It was during academic research that Banothile gained a deeper understanding of food security in South Africa. And the more she understood and learned about the impact of climate change on food systems, the more she desired to do something about it and become active.
Another critical problem for Banothile is “increasing soil erosion and infertile futile and dry soil, which makes it hard for South Africans to grow their own food”. She believes that hydroponic farming systems, offer an innovative and sustainable solution. However, no idea no matter how good will work if it does not get used. Hence, the reason why she joined Oribi’s #FoodSystem Incubation program.
Some, of the farming methods used in South Africa, are unsustainable and have long-term negative effects on the environment”. Three challenges of South Africa’s food system are a particular concern for Banothile: “The unsustainable use of water, the use of harmful chemicals and problems concerning soil erosion.”
Soil erosion is a widely overlooked global problem. A full 90 per cent of the Earth's precious topsoil is likely to be at risk by 2050, according to the UN Food and Agriculture Organization, FAO (UN News, 2022). Innovative solutions will become inevitable.
“While South Africa is technically food secure, on average at a national level, most households lack access to adequate food to meet their dietary needs for an active and healthy lifestyle”. Thus, making it an urgent topic for Banothile. These are economic instability caused by potential pandemics and international conflicts, climate change and something not often enough talked about - an unsustainable, unsafe and unfair industrial agricultural food system.
Banothile, who has a background in geography and environmental management was motivated and driven to create her first NPC Imvelo Agri Solutions. When we asked her, what keeps her going every day and motivates, she told us that it is “her love for the environment and the desire to become active and do something! As someone who is conscious about the effects of climate change on our food system, I decided to explore organic hydroponic systems as a possible solution or mitigator.”
Hydroponic farming is the method of growing plants in water without soil. The water must be enriched with nutrients and the plants need some type of inert medium to support the root system. The water must be enriched with nutrients and the plants need some type of inert medium to support the root system.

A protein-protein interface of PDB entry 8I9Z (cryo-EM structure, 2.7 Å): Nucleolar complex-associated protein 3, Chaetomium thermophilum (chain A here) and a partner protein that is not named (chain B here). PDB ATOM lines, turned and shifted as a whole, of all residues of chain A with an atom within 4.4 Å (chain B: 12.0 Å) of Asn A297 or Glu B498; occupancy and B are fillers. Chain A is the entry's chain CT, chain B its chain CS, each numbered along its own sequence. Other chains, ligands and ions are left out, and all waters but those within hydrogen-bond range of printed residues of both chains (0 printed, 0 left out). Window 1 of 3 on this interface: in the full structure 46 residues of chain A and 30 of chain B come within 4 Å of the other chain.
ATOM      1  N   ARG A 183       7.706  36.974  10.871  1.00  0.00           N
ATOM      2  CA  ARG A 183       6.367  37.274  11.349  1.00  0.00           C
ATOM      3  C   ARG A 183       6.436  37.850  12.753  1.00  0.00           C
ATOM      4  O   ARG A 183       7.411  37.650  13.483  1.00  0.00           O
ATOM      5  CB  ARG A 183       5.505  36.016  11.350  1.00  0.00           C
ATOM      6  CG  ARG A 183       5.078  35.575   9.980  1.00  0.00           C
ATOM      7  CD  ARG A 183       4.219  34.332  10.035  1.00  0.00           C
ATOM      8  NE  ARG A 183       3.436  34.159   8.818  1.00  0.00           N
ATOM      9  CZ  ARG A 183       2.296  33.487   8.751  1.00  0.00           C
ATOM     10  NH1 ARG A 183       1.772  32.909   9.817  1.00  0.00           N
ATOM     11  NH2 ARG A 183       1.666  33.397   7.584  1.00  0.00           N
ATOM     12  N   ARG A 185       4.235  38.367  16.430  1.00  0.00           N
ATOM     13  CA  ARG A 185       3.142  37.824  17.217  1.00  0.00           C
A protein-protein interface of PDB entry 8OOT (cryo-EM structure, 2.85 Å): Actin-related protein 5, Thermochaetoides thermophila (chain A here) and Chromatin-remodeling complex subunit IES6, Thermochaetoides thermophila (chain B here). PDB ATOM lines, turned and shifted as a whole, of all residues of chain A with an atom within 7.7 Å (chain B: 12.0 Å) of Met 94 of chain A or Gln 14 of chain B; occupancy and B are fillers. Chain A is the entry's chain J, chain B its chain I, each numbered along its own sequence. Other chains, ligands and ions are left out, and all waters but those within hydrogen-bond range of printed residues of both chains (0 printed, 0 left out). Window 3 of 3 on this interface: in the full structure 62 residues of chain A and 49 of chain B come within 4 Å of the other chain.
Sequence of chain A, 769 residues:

Banothile’s NPC is currently running a pilot at a school in KZN, where she set up her first hydroponic stations, to grow organic vegetables, and educate and train students. “I wholeheartedly believe that it is beneficial for our youth to learn about Hydroponic systems. These systems are an excellent way to combat issues connected to climate change and droughts as they require very little space, little water, and no soil! We don’t only teach our students how to operate these systems, we also allow them to feel the pleasure of growing their own nutritious food.”
The newly set up station in KZN is operating on nutrient-enriched water and produces organic crops such as spinach and lettuce which are currently being tested and tasted.
Banothile offers a service that includes the setting up of hydroponic stations. The next step she aims to focus on is accessing the retail market in South Africa. “Retail has a certain demand that we have to meet. At the moment, we are looking at ways to team up with suppliers.” Banothile says.
The founder of Imvelo Agri Solution’s main priority right now is to find buyers of produce in Durban and then expand into the Western Cape, where Banothile intends to set up more hydroponic stations. For this purpose, she is actively looking for potential partners who can assist with finding a location/space to set up hydroponic stations in the Western Cape. “I am open to chatting with potential partners about mutually beneficial arrangements, whereby we train and educate in exchange for rent for a space. I am very much interested to link the production of organic produce to a hydroponic learning facility.” Banothile is ready to engage with potential funders about the possibility to support. Funds would be used for additional staff, equipment, fertilizer and seedlings.